I was there the night Chet Baker showed up, fresh out of an Italian prison. And one night I was seated at the next table to Miles Davis and his wife, not realizing who he was until Don Ellis handed him his four valve trumpet. Miles blew a few notes and commented, “Weird," before handing it back. That voice tipped me to his identity. My last night there, Carmen McRae appeared. It was a wonderful night, but she was hospitalized the next day with pneumonia.

At almost 87, I look back with fondness on those times. I’ve spent far too much on CDs featuring artists I saw in those days, but they were worth every dollar.


George Martin. Before George Martin produced the Beatles, he was experimenting with electronic music with “Ray Cathode." In April 1962, two months before Martin met the Liverpudlians, a single was released on EMI's Parlophone label featuring the mysterious Cathode. On the A-side was Time Beat, a two-minute instrumental. The B-side featured Waltz in Orbit. He was photographed for promotion next to Cathode, who turned out to be a computer with a sombrero and mustache. Martin and electronic musician Maddalena Fagandini were the brains behind the sounds.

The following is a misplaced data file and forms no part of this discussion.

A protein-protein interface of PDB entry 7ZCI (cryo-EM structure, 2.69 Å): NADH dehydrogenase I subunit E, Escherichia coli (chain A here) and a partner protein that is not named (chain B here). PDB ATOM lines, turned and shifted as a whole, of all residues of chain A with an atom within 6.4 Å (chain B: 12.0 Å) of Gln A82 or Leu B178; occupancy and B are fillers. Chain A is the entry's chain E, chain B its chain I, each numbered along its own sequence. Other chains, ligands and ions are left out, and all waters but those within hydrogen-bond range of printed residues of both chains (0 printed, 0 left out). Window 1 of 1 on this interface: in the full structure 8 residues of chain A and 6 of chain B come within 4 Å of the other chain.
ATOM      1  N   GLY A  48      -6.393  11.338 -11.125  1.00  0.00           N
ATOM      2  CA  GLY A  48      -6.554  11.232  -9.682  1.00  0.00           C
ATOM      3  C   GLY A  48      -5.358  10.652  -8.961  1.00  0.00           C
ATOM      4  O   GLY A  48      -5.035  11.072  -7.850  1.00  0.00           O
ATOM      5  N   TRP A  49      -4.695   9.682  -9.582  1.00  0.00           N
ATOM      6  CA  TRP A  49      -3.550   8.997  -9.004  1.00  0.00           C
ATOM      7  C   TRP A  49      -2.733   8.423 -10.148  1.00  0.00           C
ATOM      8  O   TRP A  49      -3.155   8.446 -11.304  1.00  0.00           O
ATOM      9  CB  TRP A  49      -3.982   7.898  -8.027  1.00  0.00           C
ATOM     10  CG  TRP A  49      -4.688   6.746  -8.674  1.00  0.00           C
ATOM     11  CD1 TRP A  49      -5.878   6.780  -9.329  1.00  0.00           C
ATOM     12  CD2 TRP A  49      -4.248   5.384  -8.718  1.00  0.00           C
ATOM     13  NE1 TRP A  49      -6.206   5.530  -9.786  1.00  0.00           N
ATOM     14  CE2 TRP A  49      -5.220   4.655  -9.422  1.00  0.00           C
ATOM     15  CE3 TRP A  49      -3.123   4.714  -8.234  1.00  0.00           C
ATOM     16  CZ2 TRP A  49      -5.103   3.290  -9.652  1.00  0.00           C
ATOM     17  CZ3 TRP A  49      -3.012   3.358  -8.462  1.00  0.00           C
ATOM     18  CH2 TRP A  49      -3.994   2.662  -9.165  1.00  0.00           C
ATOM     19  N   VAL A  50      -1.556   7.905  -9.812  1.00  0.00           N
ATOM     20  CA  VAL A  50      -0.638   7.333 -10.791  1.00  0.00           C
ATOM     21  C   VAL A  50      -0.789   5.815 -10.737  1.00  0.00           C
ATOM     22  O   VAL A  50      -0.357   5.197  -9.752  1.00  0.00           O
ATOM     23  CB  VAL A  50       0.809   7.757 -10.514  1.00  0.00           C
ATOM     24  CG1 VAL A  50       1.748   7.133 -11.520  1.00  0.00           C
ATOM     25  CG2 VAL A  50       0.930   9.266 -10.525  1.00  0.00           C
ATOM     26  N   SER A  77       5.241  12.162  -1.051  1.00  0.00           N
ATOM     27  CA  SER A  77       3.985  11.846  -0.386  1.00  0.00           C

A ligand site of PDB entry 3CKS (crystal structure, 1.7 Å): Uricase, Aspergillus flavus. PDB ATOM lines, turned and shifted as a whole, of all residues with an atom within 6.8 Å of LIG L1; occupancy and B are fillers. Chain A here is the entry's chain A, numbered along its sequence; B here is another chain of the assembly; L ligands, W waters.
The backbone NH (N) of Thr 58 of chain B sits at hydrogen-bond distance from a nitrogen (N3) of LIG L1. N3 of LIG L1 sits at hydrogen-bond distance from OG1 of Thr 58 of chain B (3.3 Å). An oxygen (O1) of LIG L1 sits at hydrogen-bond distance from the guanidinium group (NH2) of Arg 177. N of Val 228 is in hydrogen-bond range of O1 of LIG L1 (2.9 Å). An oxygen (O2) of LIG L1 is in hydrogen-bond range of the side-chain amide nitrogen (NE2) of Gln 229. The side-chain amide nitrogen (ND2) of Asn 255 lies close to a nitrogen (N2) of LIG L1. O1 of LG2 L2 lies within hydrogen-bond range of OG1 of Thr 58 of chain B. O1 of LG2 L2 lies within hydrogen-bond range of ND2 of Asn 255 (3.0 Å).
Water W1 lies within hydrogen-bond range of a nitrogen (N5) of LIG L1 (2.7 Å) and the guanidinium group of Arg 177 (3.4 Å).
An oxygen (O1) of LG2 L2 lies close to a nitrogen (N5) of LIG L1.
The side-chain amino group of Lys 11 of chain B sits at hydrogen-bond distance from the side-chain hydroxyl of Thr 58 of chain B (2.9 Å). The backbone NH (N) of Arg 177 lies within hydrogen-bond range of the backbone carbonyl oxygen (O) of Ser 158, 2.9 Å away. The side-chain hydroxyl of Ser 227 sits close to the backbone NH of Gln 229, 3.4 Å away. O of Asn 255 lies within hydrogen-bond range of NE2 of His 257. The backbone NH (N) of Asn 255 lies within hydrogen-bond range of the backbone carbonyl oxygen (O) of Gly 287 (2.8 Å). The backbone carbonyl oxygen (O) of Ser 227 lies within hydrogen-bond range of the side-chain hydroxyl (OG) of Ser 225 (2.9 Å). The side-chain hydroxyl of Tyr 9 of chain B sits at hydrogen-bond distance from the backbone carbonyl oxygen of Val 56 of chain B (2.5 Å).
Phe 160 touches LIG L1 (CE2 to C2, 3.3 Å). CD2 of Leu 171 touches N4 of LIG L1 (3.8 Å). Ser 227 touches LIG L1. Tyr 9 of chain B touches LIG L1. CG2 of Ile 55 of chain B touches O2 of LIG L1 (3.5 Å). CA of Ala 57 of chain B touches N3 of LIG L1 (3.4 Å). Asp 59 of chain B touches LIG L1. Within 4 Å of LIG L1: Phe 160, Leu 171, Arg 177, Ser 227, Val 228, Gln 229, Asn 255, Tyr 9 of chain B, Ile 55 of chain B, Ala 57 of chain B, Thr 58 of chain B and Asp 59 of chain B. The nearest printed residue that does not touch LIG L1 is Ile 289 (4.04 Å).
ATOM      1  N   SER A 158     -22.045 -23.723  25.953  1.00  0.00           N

In May, the two sides will be issued on a vinyl EP limited to 100 copies. The release also includes remixes of the songs by Sparkle Division (brainchild of  composer William Basinski) and Drum & Lace (electronica composer Sofia Hultquist). Hey, it was 1962. The Mercury-Atlas 6 had just gone up with John Glenn, the first American astronaut to orbit the earth. I still remember the radio broadcast. Everyone stopped and listened.

I'm told that EPs No. 1 through 10 are now sold out, but there’s still available stock for numbers 11-100.

If you want to hear the tracks, here you go...



CD you should know about: